Japanese skis could play dominant role in moguls

Jiji Press

Makoto Fujimoto holds skis used by Aiko Uemura in Moriguchi, Osaka Prefecture.

Jiji Press MORIGUCHI, Osaka (Jiji Press) — A brand of skis from a Japanese company with only four employees is taking the world of mogul skiing, a type of freestyle skiing, by storm.

ID one skis, sold by Material Sports Inc., based in Moriguchi, Osaka Prefecture, are used by some 70 percent of mogul skiers participating in World Cup events, including Canada’s Mikael Kingsbury, who won the moguls World Cup title for six straight years through 2017.

The product is likely to be the most powerful brand at the Pyeongchang Winter Olympics, which opened Friday.

The skis were developed in 2000 by Makoto Fujimoto, 59, president of Material Sports. Fujimoto, from Osaka Prefecture, was a member of a technical skiing club at Osaka University of Health and Sport Sciences.

He started a business selling ski goggles in 1991 and built his network of contacts including skiers through competitions and other events.

At an early stage, Fujimoto became acquainted with Aiko Uemura, a Japanese mogul skier who competed in five Winter Olympics in a row from the 1998 Nagano Games.

Over a meal in spring 1999, Fujimoto asked Uemura how she was doing. Uemura confided that her skis did not fit her. Fujimoto immediately offered to make a pair of perfect skis for her.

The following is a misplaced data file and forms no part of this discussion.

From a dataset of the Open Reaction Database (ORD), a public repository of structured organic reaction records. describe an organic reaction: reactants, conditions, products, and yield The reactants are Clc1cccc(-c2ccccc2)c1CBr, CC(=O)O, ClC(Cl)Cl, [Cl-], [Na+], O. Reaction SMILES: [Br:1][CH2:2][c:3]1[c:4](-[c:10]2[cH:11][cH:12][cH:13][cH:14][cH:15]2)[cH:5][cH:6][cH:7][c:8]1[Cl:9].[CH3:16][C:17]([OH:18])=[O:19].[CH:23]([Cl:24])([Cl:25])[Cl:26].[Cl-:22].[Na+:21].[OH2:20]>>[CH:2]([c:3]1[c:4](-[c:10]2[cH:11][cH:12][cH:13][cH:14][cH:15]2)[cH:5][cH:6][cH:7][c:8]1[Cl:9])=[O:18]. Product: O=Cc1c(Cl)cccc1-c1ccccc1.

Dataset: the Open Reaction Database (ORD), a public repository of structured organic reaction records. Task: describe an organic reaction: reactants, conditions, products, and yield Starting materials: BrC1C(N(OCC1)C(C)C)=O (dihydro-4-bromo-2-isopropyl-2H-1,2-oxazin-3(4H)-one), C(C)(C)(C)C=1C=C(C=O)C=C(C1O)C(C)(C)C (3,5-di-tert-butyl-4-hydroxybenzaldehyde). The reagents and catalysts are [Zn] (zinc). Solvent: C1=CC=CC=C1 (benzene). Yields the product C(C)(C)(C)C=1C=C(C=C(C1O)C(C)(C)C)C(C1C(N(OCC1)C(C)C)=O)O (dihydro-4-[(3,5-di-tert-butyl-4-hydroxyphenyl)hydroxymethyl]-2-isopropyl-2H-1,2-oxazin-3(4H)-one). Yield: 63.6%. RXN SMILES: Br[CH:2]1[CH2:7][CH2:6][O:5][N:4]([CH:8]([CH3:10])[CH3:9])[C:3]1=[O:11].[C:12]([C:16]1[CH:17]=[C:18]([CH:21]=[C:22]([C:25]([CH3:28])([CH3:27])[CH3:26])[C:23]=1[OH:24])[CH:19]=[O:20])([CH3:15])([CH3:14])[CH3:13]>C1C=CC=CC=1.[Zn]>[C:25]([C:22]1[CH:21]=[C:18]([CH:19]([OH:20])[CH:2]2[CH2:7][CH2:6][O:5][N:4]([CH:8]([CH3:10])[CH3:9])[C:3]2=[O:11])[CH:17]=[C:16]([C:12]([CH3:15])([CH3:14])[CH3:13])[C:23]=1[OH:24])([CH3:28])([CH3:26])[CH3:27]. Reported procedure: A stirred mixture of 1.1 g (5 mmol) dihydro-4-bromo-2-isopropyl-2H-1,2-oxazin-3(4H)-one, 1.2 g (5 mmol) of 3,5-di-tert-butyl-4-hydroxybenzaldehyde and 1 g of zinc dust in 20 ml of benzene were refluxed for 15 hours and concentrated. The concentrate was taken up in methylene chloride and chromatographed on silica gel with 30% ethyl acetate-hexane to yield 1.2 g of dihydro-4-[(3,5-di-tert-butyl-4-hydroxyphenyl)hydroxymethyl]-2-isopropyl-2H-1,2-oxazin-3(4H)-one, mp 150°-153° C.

Fujimoto started making the skis with help from a trusted ski maker in Nagano Prefecture, central Japan.

“Aiko said that she wanted to feel that the skis were clinging [to the soles of her feet],” he recalled.

Around the same time, Janne Lahtela of Finland, silver medalist in the Nagano Games and another old acquaintance, told Fujimoto that he wanted skis that could exploit his carve turn techniques, his strong point.

Fujimoto pursued a flexible feel for skis that both Uemura and Lahtela wanted.

Using wood dried naturally for three years or more as the core, Fujimoto created skis that are sturdy but supple.

Shaped with a moderate curve, ID one skis are adapted to skiing that cuts the sides of bumps on the mogul courses. The skis also have special features on their iron edges.

Both Uemura and Lahtela started using ID one skis in the 2000-2001 season and gave brilliant performances. Lahtela went on to win a gold medal at the 2002 Salt Lake City Games.

The brand then spread to other skiers as well.

Ikuma Horishima, a Japanese medal hopeful for men’s moguls in the Pyeongchang Games, also uses ID one skis. Fujimoto knew Kingsbury and Horishima as youngsters and is rooting for both skiers in Pyeongchang.Speech

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